In 1992, Jonathan Kozol wrote a book titled Savage Inequalities, which details the consequences of unequal funding for schools across the nation. He visited schools that were flooded by sewage water and chronically short of books, school supplies and even teachers. One history teacher in a school named Martin Luther King School has 26 books, “Some of them missing hundreds of pages, for her 110 students in four different classes,” Kozol writes.
In another district, sewage flooded the playground and spilled into two schools that are responsible for preparing food for all the students in the district. The consequence was that “school [was] called off for all 16,500 students in the district,” according to Kozol. I was shocked and horrified after reading this book, and yet nothing has been done. Funding for schools is mainly based on property taxes, so children’s zip codes determine the quality of education they will receive. I was outraged by the injustices taking place in schools across America, but I was also outraged that I had never been taught about inequalities in schools before.
Until coming to college, I had no idea that there were public schools that “lack the most basic resources: classrooms, desks, books, science labs...functioning toilets and properly trained teachers,” MacLeod reports. I didn’t know that merit achievements actually have a lot to do with privilege, and now when I talk to my friends, it’s saddening that they don’t know about this problem either. So one of the main questions I have is, how do we change this? How do we get fair wages for workers, improve project housing, reduce the wage gap and make the streets safer? I think properly trained teachers can do a lot to help students, but at the same time, I think the American people as a whole need to be better educated. Politicians shouldn’t be able to stereotype all welfare receivers as lazy bottom-feeders, and the average student needs to be educated about the realities of other children in America. I learned about the Holocaust and starving children in developing countries, but I never learned about drug-ravaged, defeated American children. Students from all social classes need to be aware of the discrepancies across school curriculums, supplies, facilities and racial and social class compositions from a young age, and we shouldn’t wait until college to learn about these issues.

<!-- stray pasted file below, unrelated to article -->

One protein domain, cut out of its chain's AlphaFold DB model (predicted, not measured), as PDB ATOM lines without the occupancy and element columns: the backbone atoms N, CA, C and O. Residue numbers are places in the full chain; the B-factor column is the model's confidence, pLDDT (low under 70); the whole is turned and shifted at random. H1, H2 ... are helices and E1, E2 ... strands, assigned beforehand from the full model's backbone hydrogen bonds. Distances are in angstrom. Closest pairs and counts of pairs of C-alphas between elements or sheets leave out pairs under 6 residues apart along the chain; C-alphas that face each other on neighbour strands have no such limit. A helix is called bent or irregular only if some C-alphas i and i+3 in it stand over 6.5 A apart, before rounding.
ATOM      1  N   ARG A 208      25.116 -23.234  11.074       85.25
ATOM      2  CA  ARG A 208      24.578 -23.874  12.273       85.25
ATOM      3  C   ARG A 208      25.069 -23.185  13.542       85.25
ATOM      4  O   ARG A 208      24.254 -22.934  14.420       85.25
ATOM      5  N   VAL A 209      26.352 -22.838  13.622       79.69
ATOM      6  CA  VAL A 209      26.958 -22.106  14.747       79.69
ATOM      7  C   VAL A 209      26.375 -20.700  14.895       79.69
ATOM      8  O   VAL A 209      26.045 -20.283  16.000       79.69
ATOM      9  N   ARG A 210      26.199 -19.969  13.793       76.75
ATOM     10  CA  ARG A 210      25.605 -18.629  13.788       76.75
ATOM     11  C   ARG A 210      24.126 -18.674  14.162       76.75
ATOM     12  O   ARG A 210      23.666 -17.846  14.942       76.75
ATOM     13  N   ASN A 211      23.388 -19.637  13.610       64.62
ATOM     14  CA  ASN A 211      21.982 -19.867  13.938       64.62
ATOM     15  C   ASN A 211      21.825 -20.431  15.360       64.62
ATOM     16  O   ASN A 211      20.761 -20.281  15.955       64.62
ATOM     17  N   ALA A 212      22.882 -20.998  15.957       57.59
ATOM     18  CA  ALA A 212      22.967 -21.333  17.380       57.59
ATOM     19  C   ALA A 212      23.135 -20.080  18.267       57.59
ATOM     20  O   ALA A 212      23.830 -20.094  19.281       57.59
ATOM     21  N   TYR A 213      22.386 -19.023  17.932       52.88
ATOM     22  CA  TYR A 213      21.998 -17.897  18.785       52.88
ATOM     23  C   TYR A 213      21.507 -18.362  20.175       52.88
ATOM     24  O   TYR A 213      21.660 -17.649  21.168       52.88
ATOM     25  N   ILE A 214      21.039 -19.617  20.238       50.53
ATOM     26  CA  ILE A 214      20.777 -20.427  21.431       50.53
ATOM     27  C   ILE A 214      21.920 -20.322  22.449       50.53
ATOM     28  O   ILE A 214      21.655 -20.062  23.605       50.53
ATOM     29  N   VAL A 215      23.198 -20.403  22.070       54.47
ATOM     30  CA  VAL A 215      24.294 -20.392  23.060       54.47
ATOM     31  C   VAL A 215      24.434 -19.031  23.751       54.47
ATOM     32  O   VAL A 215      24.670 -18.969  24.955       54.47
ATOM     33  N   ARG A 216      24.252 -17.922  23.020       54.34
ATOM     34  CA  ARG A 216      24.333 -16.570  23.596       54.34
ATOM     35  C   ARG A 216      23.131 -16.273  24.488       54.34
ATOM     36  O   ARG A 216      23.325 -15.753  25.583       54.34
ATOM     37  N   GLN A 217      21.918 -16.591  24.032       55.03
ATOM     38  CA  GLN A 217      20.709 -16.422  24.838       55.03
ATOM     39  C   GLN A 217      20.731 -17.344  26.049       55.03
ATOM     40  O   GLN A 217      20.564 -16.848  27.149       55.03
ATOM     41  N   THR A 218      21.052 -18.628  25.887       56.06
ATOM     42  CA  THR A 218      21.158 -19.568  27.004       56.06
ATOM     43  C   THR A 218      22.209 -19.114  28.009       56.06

On Monday, April 23, I went to a talk titled “Educational Inequality,” and only 10 people showed up. We had a fantastic conversation that ranged from why there is an achievement gap between students from impoverished backgrounds and students from wealthier districts, to why Colby has such a bad retention rate for students of color. I’m an education major, so I’m very interested in why students from one social class have an advantage over others, but this is an issue that affects everyone at Colby and everyone in America.
I know many students are busy with sports, classes, clubs and lectures relevant to their majors, but I think this is a common problem we have on the Hill. People organize events hoping to discuss issues about diversity, inequality and other big issues, and no one shows up.
I know we are coming to the busiest time of the year with finals looming just around the corner, but this week is Social Class Awareness Week, and I would highly encourage everyone to try and make time to attend at least one event that has been planned.
Even if you can’t attend one of these lectures, talk about social class with your friends. Social class is often a taboo subject, and we are taught growing up not to ask how much money someone else makes. But, talk about how social class has affected you growing up and what privileges you have had or lacked. Because starting these conversations is the first step toward change.
I’ll leave you with one of the more powerful quotes from Kozol’s book: “Gifted children,” says Dr. Parks, “are everywhere in East St. Louis, but their gifts are lost to poverty and turmoil and the damage done by knowing they are written off by their society.”